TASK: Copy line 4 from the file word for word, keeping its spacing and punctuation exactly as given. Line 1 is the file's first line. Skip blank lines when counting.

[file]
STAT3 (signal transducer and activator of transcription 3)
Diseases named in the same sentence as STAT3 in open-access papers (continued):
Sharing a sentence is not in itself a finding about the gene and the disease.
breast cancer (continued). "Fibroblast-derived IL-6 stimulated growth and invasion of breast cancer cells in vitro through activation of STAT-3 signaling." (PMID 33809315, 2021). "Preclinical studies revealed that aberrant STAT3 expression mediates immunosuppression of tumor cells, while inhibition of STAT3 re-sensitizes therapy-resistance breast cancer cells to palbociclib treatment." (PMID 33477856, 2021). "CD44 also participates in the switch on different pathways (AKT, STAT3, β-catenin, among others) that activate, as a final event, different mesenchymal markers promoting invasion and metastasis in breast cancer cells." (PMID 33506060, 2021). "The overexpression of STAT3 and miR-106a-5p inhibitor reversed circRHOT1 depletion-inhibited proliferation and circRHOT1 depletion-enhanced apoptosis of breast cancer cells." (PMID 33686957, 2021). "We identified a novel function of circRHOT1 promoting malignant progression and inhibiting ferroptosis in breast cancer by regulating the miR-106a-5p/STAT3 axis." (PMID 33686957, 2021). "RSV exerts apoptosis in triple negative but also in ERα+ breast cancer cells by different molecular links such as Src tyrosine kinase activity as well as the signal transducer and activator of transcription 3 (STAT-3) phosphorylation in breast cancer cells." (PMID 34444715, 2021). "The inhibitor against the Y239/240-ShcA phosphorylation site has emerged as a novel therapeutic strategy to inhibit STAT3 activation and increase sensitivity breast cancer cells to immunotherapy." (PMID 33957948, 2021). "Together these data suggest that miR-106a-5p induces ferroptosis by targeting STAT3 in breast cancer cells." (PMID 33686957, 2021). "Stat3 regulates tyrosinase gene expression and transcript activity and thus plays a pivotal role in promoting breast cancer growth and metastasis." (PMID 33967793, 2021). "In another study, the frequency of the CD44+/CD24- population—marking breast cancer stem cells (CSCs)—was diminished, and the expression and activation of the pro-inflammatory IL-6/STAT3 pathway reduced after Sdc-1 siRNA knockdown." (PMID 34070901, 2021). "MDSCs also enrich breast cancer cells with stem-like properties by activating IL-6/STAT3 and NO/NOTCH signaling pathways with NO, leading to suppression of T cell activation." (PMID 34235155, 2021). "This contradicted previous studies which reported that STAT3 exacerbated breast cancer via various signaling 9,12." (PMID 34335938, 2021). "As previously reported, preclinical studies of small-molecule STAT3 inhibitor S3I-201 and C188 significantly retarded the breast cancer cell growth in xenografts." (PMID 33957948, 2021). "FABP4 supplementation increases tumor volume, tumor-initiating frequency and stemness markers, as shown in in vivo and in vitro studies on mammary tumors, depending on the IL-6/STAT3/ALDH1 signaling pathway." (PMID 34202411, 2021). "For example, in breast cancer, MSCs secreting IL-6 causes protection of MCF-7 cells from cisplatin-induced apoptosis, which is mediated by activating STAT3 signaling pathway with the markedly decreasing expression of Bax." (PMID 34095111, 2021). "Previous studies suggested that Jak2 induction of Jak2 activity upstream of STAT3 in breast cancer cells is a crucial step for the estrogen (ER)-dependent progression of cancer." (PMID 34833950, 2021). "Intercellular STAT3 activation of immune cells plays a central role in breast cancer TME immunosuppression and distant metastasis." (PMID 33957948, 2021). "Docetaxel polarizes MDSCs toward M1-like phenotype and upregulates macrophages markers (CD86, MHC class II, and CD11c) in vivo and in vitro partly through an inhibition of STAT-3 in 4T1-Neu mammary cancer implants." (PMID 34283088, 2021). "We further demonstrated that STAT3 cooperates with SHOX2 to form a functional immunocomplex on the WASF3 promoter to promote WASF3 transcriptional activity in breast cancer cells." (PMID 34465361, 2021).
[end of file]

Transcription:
breast cancer (continued). "Fibroblast-derived IL-6 stimulated growth and invasion of breast cancer cells in vitro through activation of STAT-3 signaling." (PMID 33809315, 2021). "Preclinical studies revealed that aberrant STAT3 expression mediates immunosuppression of tumor cells, while inhibition of STAT3 re-sensitizes therapy-resistance breast cancer cells to palbociclib treatment." (PMID 33477856, 2021). "CD44 also participates in the switch on different pathways (AKT, STAT3, β-catenin, among others) that activate, as a final event, different mesenchymal markers promoting invasion and metastasis in breast cancer cells." (PMID 33506060, 2021). "The overexpression of STAT3 and miR-106a-5p inhibitor reversed circRHOT1 depletion-inhibited proliferation and circRHOT1 depletion-enhanced apoptosis of breast cancer cells." (PMID 33686957, 2021). "We identified a novel function of circRHOT1 promoting malignant progression and inhibiting ferroptosis in breast cancer by regulating the miR-106a-5p/STAT3 axis." (PMID 33686957, 2021). "RSV exerts apoptosis in triple negative but also in ERα+ breast cancer cells by different molecular links such as Src tyrosine kinase activity as well as the signal transducer and activator of transcription 3 (STAT-3) phosphorylation in breast cancer cells." (PMID 34444715, 2021). "The inhibitor against the Y239/240-ShcA phosphorylation site has emerged as a novel therapeutic strategy to inhibit STAT3 activation and increase sensitivity breast cancer cells to immunotherapy." (PMID 33957948, 2021). "Together these data suggest that miR-106a-5p induces ferroptosis by targeting STAT3 in breast cancer cells." (PMID 33686957, 2021). "Stat3 regulates tyrosinase gene expression and transcript activity and thus plays a pivotal role in promoting breast cancer growth and metastasis." (PMID 33967793, 2021). "In another study, the frequency of the CD44+/CD24- population—marking breast cancer stem cells (CSCs)—was diminished, and the expression and activation of the pro-inflammatory IL-6/STAT3 pathway reduced after Sdc-1 siRNA knockdown." (PMID 34070901, 2021). "MDSCs also enrich breast cancer cells with stem-like properties by activating IL-6/STAT3 and NO/NOTCH signaling pathways with NO, leading to suppression of T cell activation." (PMID 34235155, 2021). "This contradicted previous studies which reported that STAT3 exacerbated breast cancer via various signaling 9,12." (PMID 34335938, 2021). "As previously reported, preclinical studies of small-molecule STAT3 inhibitor S3I-201 and C188 significantly retarded the breast cancer cell growth in xenografts." (PMID 33957948, 2021). "FABP4 supplementation increases tumor volume, tumor-initiating frequency and stemness markers, as shown in in vivo and in vitro studies on mammary tumors, depending on the IL-6/STAT3/ALDH1 signaling pathway." (PMID 34202411, 2021). "For example, in breast cancer, MSCs secreting IL-6 causes protection of MCF-7 cells from cisplatin-induced apoptosis, which is mediated by activating STAT3 signaling pathway with the markedly decreasing expression of Bax." (PMID 34095111, 2021). "Previous studies suggested that Jak2 induction of Jak2 activity upstream of STAT3 in breast cancer cells is a crucial step for the estrogen (ER)-dependent progression of cancer." (PMID 34833950, 2021). "Intercellular STAT3 activation of immune cells plays a central role in breast cancer TME immunosuppression and distant metastasis." (PMID 33957948, 2021). "Docetaxel polarizes MDSCs toward M1-like phenotype and upregulates macrophages markers (CD86, MHC class II, and CD11c) in vivo and in vitro partly through an inhibition of STAT-3 in 4T1-Neu mammary cancer implants." (PMID 34283088, 2021). "We further demonstrated that STAT3 cooperates with SHOX2 to form a functional immunocomplex on the WASF3 promoter to promote WASF3 transcriptional activity in breast cancer cells." (PMID 34465361, 2021).